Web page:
4. Spiritual Intimacy
Spiritual intimacy can create a sense of transcendent closeness that goes beyond physical and emotional intimacy. It involves sharing spiritual beliefs and practices with your spouse, such as praying together or reading religious texts. It can also include discussing how your beliefs and experiences have shaped your worldview and values.
Prior research has linked greater discussion of spiritual issues in a marriage to increased marital satisfaction and well-being. In addition, spiritual disclosure has been correlated with greater communication and collaborative methods of conflict resolution (Brelsford & Mahoney, 2008).
Couples may experience difficulty when it comes to developing this type of intimacy, especially if they have differing views on religion. However, they can try to connect spiritually by going for a walk, cooking dinner together or simply sitting together somewhere scenic and beautiful. Having stimulating discussions that challenge each other intellectually is also important to nourishing this type of intimacy.
5. Recreational Intimacy
Having fun together and enjoying activities without having to talk about work, children, or subjects that have the potential to cause conflict helps couples feel close. Recreational intimacy can include things like watching a movie together, playing basketball, or taking a road trip.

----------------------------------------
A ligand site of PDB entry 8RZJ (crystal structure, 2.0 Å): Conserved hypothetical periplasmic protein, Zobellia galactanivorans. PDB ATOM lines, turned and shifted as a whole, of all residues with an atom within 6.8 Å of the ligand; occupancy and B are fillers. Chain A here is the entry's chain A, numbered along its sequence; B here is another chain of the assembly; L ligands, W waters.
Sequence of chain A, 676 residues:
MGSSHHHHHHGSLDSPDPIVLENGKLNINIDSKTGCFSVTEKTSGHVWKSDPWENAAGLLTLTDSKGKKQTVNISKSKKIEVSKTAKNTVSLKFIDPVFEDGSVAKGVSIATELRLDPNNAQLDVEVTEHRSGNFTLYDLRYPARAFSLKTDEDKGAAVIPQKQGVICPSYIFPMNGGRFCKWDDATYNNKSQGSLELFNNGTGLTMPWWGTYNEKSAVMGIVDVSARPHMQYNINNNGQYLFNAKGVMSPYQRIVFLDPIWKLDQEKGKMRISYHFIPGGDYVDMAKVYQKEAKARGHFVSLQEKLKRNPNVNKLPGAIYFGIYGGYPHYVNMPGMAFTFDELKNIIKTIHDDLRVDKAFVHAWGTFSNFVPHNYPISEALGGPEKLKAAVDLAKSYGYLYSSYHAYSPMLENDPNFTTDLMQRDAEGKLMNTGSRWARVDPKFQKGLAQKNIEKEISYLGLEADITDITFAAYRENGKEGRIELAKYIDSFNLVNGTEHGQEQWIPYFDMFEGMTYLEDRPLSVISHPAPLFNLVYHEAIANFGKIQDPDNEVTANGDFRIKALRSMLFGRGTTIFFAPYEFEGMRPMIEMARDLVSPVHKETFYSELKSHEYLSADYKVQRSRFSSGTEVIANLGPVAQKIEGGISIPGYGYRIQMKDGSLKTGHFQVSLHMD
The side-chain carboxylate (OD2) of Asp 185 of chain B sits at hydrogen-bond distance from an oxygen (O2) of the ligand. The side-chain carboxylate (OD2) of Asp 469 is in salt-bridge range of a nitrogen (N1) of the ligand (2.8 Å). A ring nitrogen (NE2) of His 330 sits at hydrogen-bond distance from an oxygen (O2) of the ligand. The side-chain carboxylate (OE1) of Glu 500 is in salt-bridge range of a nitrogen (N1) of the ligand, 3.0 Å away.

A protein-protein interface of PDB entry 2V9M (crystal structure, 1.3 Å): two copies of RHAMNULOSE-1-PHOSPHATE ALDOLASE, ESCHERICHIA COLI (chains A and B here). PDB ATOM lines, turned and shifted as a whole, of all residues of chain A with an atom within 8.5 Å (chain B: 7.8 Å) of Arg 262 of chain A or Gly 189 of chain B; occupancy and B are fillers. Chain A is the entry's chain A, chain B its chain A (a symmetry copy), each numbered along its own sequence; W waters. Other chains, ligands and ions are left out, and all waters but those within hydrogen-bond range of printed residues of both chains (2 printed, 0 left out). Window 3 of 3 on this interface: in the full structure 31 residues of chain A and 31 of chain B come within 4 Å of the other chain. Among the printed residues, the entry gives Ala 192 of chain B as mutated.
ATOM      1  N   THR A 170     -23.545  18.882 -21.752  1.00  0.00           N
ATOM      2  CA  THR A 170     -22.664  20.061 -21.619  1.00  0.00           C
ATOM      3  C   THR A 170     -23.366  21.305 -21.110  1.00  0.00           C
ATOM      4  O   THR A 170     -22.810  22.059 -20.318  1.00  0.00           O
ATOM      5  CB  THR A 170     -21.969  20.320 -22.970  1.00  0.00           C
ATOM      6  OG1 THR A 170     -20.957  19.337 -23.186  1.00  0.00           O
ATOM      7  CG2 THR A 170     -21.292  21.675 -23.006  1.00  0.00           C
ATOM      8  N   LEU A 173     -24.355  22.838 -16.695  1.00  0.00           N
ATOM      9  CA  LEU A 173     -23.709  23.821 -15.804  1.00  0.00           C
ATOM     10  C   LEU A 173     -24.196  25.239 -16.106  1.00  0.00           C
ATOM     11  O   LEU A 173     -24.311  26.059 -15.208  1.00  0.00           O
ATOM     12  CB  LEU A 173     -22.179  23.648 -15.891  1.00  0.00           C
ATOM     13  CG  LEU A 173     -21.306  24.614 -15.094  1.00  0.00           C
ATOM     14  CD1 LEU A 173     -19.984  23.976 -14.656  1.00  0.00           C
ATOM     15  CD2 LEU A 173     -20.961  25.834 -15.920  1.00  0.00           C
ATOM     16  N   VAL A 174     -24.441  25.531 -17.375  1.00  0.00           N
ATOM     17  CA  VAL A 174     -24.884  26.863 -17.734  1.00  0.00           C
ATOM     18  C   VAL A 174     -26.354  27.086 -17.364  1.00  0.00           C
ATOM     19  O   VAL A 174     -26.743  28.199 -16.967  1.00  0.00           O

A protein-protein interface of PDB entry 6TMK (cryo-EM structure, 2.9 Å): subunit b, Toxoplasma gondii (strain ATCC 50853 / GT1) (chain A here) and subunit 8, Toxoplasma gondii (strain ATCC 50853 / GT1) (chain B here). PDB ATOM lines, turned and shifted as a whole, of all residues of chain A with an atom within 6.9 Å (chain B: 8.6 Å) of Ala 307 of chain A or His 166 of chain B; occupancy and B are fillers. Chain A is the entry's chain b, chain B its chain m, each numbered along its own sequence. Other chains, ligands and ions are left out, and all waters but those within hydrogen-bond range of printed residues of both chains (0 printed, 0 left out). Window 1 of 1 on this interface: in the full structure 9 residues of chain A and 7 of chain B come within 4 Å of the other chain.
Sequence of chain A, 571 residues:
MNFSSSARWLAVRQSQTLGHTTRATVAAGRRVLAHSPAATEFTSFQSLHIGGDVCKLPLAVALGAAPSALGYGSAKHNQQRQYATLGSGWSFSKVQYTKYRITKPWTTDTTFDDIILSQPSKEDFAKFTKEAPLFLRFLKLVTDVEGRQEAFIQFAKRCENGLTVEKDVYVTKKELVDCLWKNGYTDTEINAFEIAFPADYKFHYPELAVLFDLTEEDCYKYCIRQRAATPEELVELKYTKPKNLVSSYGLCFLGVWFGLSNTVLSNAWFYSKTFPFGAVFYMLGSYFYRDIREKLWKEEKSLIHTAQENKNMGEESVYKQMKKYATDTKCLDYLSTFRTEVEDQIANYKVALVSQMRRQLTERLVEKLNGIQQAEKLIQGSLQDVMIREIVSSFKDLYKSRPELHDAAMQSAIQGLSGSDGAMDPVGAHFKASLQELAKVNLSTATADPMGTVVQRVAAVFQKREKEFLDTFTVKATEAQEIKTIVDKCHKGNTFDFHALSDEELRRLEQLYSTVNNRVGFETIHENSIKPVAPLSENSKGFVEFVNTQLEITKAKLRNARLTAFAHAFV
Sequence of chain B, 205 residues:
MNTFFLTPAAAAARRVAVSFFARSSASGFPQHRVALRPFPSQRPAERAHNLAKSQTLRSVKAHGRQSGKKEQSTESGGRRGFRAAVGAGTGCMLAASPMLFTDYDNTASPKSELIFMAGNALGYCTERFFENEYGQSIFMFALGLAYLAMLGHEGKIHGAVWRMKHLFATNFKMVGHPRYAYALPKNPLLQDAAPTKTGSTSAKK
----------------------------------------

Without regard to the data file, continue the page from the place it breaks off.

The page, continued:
This form of intimacy tends to be at its highest at the beginning of a relationship when couples are getting to know each other and learning what they think about various topics. However, couples can fall out of this intimacy over time as they assume they know what their spouse thinks about everything and stop exploring their intellectual worlds together.
In addition to recreational intimacy, there are several other types of intimacy that can help a couple grow closer. These include communication intimacy, creative intimacy, conflict intimacy, and spiritual intimacy. To learn more about how you and your spouse can cultivate each of these areas of intimacy, check out our ebook Creating a Vision for Your Marriage.
6. Sexual Intimacy
When people hear the word intimacy, they often think of sex and physical closeness. While this is an important part of intimacy, it’s not the only one. There are other forms of intimacy including emotional, intellectual, experiential, and spiritual.
For example, you might experience emotional intimacy through sharing heart-to-heart conversations with your partner or by expressing emotions openly. You might also develop intellectual intimacy through discussing ideas and perspectives or by pursuing hobbies together. Sharing experiences can also create a sense of intimate connection, such as enjoying a delicious meal or marveling at a beautiful view.
It’s important to remember that you can have a healthy sense of intimacy even if you and your partner are not interested in or cannot have sex. However, if sexual intimacy is a challenge for your relationship, it may be helpful to seek the support of a psychotherapist or sex therapist.